Experimental life tables were constructed and analyzed for three strains of the common bed bug: a pyrethroid-susceptible laboratory strain (HS), a highly resistant field strain (RR), and a field strain with a declining level of resistance (KR). Egg to adult survival in the RR strain was 94% compared with 79% and 69% in the HS and KR strains, respectively. The RR strain also developed significantly faster from egg to adult (~35 days) than the other two strains (~40 days). Analysis of a survivorship and fecundity life table for the RR strain produced the following results. The average life expectancy for a newly laid egg was ~143 days, and that of a newly molted adult was ~127 days. Females produced an average of 0.64 daughter eggs/day with the highest weekly production during the fifth week of adult life. Analysis of daily reproductive parity showed that females produced 1–3 and 4–6 eggs on 79 and 21% of the days, respectively, when egg laying occurred. The net reproductive rate (R0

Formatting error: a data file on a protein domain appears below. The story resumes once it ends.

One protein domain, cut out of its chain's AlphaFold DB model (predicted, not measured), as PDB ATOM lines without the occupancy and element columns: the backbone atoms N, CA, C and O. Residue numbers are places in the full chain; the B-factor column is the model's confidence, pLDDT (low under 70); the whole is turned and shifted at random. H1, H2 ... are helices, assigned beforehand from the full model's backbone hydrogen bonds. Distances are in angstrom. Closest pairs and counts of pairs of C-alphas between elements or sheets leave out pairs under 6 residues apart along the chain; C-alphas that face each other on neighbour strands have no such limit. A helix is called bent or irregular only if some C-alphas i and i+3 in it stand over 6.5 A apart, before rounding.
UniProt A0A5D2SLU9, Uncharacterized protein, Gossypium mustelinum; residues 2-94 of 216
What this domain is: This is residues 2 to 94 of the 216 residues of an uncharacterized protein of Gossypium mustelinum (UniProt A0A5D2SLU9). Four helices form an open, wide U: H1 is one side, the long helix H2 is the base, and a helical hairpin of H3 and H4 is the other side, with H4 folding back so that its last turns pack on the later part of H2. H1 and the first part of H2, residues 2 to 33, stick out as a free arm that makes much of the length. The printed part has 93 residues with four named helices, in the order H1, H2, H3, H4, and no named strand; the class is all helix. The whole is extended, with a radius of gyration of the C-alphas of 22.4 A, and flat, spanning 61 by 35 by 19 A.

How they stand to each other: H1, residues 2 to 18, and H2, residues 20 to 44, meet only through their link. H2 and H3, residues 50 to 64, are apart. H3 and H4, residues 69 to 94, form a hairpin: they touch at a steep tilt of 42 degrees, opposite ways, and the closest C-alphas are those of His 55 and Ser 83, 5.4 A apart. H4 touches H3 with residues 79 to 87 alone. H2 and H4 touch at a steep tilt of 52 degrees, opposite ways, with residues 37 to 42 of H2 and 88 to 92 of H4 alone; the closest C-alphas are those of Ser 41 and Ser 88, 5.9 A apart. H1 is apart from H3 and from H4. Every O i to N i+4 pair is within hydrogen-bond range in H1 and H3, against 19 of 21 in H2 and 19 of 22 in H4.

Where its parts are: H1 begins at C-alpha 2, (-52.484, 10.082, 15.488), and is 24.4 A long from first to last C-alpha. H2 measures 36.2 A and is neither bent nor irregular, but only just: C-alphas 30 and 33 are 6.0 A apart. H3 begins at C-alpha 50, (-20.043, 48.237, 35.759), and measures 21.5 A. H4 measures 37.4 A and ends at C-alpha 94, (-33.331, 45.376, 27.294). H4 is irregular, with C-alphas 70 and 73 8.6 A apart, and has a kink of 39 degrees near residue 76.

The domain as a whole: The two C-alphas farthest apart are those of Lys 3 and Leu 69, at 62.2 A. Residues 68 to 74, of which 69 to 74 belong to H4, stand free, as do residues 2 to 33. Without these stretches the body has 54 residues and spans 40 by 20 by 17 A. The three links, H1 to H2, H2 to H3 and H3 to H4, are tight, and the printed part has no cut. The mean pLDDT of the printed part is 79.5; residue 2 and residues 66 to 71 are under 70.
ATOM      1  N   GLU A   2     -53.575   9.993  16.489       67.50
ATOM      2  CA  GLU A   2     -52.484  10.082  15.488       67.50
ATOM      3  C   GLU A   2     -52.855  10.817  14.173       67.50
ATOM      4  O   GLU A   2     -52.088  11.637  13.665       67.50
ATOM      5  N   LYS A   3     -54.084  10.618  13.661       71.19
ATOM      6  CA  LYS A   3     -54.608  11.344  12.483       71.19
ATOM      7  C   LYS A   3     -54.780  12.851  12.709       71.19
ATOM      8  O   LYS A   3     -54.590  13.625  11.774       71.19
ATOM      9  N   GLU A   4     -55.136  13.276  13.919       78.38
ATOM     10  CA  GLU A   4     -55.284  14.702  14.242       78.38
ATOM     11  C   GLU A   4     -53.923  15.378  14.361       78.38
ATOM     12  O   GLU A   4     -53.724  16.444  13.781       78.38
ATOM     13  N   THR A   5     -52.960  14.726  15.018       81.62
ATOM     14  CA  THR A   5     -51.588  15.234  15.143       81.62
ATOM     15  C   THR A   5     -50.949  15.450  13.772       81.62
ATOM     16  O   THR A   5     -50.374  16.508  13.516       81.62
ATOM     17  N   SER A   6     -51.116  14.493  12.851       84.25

) of the RR strain was ~35, which represents a 35-fold increase in the population per generation (~92 days). The intrinsic rate of increase, r
, was 0.054 indicating that the population multiplies 1.1 times/female/day (λ) and doubles in size every 13 days. The stable age distribution (cx
) was dominated by nymphs (54%), followed by eggs (34%) and adults (12%). Reproductive values (vx
) for the strain increased from egg to the adult stage.